Friday, March 9th, 2012
In August of 1958, peat cutters working a bog in Worsley Moss, Lancashire discovered the well-preserved head of a man. They reported it to the police, thinking that it was a recent death, possibly by violent crime. The police investigated the find spot, excavating extensively looking for additional body parts, but none were ever found. X-rays and chemical analysis suggested that the head was at least a hundred years old, so the Coroner returned an open verdict at the inquest and the Worsley head was put into storage at the Manchester Medical School pathology laboratory.
In August of 1984, another peat digger found a leg with a foot attached just 12 miles away at Lindow Moss. This time Rick Turner, county archaeologist for Cheshire, was alerted as well as the police and the next day Turner discovered the rest of the tanned body that would become known as Lindow Man. Lindow Man was the first ancient bog body knowingly discovered in Britain — such finds had been reported for hundreds of years in Ireland, Germany, the Netherlands and Denmark — so he became an instant celebrity.
In the wake of the interest generated by Lindow Man, Worsley Man’s head suddenly took on a whole new significance. In 1987, Manchester Museum archaeologists tracked down the head to give it a thorough forensic examination. They found a severe skull fracture, a wound behind the right ear, and the remains of a cord embedded into the flesh of his right cheek. There was also a cut at the second cervical vertebra where his head was cut off with a sharp implement. Worsley Man was between 20 to 30 years old when he died. Radiocarbon dating places his death at around 120 A.D.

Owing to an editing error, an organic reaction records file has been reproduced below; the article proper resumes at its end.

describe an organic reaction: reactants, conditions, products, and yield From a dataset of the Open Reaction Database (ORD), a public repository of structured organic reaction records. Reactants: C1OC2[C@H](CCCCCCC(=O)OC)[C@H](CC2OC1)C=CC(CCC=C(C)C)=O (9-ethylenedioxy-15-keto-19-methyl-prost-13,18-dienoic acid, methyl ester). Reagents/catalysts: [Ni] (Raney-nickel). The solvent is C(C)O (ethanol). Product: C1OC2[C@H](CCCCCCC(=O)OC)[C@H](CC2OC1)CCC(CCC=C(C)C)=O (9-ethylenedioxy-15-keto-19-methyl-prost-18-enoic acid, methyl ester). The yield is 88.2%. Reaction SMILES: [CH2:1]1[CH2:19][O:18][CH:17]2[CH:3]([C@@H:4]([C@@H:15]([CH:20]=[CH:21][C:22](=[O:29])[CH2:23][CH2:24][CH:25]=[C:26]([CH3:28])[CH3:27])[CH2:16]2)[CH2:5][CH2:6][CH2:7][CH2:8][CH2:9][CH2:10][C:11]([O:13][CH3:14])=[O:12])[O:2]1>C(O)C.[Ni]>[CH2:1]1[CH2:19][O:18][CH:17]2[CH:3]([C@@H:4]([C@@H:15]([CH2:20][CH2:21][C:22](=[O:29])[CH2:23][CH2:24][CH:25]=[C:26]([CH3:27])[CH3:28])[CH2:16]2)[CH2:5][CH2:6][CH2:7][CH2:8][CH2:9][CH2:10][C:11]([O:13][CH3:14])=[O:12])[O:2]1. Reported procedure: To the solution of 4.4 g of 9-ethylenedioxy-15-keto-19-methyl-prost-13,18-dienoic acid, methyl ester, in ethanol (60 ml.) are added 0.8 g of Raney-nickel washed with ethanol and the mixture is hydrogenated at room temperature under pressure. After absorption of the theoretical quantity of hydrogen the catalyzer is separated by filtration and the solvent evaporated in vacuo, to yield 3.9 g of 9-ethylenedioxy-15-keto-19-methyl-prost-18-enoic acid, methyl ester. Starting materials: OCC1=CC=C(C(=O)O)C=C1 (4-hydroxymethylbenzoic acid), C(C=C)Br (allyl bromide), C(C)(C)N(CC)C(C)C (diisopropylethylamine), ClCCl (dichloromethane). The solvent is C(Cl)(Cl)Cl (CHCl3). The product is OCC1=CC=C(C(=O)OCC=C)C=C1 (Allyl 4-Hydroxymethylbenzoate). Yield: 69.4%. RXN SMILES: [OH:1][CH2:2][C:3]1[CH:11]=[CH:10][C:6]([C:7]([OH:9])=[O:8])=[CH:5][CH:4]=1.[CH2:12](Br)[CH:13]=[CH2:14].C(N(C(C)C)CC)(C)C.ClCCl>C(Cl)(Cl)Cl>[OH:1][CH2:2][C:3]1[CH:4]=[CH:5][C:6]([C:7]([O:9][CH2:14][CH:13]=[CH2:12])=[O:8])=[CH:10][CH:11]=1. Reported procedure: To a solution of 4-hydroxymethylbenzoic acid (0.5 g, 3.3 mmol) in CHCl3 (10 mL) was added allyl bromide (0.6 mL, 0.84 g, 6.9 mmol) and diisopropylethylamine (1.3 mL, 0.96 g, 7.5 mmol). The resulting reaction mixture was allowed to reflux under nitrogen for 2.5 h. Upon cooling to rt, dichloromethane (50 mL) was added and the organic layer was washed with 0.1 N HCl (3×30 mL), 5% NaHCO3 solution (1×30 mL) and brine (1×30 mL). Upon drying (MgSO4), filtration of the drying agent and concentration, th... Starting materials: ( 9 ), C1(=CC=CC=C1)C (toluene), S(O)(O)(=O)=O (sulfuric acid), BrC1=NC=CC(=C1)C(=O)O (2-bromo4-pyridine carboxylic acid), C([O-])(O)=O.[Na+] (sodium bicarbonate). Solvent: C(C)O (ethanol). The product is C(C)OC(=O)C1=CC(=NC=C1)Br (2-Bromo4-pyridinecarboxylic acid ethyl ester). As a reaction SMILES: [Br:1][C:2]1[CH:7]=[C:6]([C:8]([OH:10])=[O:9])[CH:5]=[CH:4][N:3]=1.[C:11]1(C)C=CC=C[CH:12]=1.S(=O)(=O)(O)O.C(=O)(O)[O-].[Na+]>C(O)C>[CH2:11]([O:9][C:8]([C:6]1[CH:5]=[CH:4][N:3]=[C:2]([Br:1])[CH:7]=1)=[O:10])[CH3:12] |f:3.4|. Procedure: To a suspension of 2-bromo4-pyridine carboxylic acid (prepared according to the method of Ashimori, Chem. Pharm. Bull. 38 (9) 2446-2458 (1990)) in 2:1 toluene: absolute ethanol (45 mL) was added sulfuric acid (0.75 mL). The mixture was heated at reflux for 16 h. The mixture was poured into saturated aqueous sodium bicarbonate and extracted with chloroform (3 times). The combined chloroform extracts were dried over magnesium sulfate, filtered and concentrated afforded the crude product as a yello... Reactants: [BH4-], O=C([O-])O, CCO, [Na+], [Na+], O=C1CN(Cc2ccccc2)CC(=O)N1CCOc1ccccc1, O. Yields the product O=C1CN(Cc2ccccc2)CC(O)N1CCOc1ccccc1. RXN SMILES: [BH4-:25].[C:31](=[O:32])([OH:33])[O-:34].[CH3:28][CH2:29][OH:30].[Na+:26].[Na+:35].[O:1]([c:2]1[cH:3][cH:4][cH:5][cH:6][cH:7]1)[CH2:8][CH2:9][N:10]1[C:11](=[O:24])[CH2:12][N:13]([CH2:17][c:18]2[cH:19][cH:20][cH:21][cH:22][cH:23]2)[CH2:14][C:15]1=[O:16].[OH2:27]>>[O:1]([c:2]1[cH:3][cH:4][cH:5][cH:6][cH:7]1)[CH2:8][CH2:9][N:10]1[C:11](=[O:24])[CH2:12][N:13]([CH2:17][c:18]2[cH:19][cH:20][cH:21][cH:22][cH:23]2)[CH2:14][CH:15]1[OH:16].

Lindow Man had similar “overkill” injuries: he was bludgeoned three times on the head, the remains of an animal sinew cord were found around his neck coupled with ligature marks and two broken vertebrae, and there is a cut above the ligature spot deep enough and perfectly positioned to sever the jugular vein. Archaeologists theorize that these injuries, any one of which could be fatal, were inflicted in a ritualistic manner, as a sacrifice to gods or punishment of social outcasts.
It’s not a universally accepted explanation, however. Some archaeologists think the injuries could have been inflicted during the course of a robbery. Pathologist Robert Connolly, who worked with the police when Lindow Man was first discovered and they were investigating the possibility that he was a contemporary crime victim, called the wounds evidence of “the brutal clubbing of a man wearing a necklace.”
In 2011, a team of archaeologists decided to restudy Worsley Man’s skull using the latest and greatest technology. The radiology department of the newly built Manchester Children’s Hospital ran thorough CT scans on it.
They confirmed that Worsley Man was definitely not a man wearing a necklace. There are deep wounds on his neck almost certainly caused by ligature. They’ve also confirmed that he was decapitated by a cutting instrument at the time of death, so he didn’t lose his head via peat cutter.